Survey of Current Hans Christian Andersen Research in the United Kingdom
Any survey of Hans Christian Andersen research in the United Kingdom must begin by paying homage to the people whose efforts have not only furthered rersearch into the writer's life and works but also helped increase the general knowledge about him in the English-speaking world: Elias Bredsdorff and Reginald Spink.
Their work will be known to Andersen scholars generally and both are still active contributors. Any new research carried out in the United Kingdom will at some level or another refer back to theirs.
Following Professor Bredsdorff's retirement from Cambridge University, Hans Christian Andersen lecturing and research at University level lay dormant for a time but was then resumed in 1986 at the University of Newcastle upon Tyne by the author of this survey. An undergraduate specialist course on Andersen's 'forfatterskab' was supplemented with lectures and research seminars at Cambridge and Newcastle Universities, and public lectures and courses to audiences in the North of England. A recently completed paper on Hans Christian Andersen's work for the theatre has been accepted for publication by the Hans Christian Andersen Research Centre in Odense.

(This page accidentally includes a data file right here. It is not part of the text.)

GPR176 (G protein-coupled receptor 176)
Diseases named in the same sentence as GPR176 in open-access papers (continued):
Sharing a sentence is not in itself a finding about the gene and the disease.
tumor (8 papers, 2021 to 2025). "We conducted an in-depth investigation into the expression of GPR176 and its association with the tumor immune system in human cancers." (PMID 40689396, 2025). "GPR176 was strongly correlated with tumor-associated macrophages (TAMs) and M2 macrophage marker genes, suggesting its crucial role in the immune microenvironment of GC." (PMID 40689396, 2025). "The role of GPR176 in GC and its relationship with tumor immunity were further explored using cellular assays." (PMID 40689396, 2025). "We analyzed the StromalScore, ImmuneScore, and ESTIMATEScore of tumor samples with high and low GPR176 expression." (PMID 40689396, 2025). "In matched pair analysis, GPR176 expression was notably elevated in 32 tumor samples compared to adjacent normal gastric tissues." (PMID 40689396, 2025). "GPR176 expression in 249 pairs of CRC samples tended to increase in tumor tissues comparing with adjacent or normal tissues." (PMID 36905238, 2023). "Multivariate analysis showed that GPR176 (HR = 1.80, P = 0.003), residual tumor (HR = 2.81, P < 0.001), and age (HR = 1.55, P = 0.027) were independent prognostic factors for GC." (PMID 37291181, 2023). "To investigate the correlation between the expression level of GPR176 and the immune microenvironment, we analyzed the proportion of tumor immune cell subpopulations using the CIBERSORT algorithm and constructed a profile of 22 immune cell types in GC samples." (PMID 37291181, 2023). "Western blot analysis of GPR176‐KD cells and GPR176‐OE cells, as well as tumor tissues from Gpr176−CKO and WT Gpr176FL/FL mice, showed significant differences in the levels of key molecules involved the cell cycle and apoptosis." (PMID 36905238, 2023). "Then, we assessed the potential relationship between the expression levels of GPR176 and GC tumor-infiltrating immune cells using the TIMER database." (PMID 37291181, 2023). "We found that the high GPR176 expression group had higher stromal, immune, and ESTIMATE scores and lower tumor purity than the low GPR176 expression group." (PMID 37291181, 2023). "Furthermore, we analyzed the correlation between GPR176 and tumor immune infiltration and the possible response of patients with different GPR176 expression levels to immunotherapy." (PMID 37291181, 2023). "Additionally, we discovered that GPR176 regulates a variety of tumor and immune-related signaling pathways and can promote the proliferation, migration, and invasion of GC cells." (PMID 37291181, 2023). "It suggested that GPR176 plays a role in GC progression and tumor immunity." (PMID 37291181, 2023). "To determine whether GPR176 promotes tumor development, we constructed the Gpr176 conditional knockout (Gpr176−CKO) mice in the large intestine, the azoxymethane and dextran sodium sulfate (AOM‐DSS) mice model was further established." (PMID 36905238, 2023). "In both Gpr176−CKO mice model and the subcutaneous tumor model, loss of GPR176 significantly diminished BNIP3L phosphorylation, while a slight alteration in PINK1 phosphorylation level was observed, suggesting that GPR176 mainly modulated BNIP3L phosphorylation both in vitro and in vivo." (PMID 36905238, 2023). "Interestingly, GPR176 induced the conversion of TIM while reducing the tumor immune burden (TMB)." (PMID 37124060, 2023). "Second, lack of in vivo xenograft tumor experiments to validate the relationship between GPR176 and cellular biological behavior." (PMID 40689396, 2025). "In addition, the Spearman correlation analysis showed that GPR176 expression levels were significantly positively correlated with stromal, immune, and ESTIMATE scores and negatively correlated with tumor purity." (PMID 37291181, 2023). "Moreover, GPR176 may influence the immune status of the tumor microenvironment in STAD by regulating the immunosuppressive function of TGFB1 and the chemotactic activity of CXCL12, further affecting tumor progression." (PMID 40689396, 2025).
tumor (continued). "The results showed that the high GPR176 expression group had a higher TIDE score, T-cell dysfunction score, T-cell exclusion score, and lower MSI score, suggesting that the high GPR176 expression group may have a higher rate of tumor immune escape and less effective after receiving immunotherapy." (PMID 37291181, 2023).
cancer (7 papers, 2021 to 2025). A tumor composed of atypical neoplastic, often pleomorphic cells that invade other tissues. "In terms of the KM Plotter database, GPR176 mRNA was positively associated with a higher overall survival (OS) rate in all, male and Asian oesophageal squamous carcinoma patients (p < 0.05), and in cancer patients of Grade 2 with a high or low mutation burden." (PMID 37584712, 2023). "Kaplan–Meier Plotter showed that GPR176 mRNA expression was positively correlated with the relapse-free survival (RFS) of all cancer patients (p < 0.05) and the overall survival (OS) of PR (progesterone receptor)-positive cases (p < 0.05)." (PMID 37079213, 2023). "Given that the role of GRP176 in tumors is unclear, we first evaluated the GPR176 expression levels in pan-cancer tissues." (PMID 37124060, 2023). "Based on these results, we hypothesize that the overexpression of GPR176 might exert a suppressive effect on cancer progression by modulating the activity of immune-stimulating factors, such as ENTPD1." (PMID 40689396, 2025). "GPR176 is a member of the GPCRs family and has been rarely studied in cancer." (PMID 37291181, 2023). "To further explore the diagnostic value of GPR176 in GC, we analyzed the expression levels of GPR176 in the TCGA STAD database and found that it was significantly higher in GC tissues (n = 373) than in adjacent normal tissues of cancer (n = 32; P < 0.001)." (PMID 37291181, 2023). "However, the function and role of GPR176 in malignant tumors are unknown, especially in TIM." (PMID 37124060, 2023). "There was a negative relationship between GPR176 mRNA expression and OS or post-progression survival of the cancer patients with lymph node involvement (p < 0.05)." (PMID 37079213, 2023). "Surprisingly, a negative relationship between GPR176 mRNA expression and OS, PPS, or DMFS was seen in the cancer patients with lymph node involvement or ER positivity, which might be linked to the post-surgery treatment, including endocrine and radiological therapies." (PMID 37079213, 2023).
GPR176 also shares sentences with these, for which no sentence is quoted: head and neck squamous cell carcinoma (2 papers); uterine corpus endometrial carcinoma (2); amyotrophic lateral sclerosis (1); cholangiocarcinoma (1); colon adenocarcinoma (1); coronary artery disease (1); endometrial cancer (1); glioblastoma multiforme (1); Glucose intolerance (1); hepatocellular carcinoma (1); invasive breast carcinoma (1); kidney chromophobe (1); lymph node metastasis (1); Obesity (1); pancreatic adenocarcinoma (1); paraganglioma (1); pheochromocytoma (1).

At the University of East Anglia, Norwich, Professor W. Glyn Jones is offering annual seminar courses to undergraduates, where H. C. Andersen is offered as a major Danish writer on a par with August Strindberg and Henrik Ibsen. Professor Jones, who has himself published translations of Andersen's works and critical works about him over the years, gave a paper to the 1991 Biennial Conference of Teachers of Scandinavian Studies in the British Isles, on the translation of Andersen's work into English. On behalf of his university, he is also offering a lecture on Andersen to school audiences in 1991. In academic terms, Hans Christian Andersen has now found his 'home' at The University of East Anglia.
In both Norwich and Newcastle new research projects are being developed, into the reception of Andersen in the United Kingdom and the marketing of his work in that country.
A retrospective postgraduate student has recently proposed to carry out a research about Andersen for the M.Phil. degree. The student in question hopes to deal with how translators have treated Andersen's tales and how translations reveal themselves as interpretations of the tales. At the time of writing, this project has not yet been finalised and the student has not yet decided at which British university to carry out the work.
Occasionally, journalists and members of the public carry out their own research and organise their own lectures on aspects of Andersen's work. Although this work rarely reaches a wider audience and although it does not necessarily qualify as academic research proper, it is evidence of the obvious interest there is for Andersen in the United Kingdom. It also indicates that there is a need to broaden people's understanding of the writer as not only an author of great children's literature but as a creative writer of world stature and one of the great cultural personalities of nineteenth century Europe.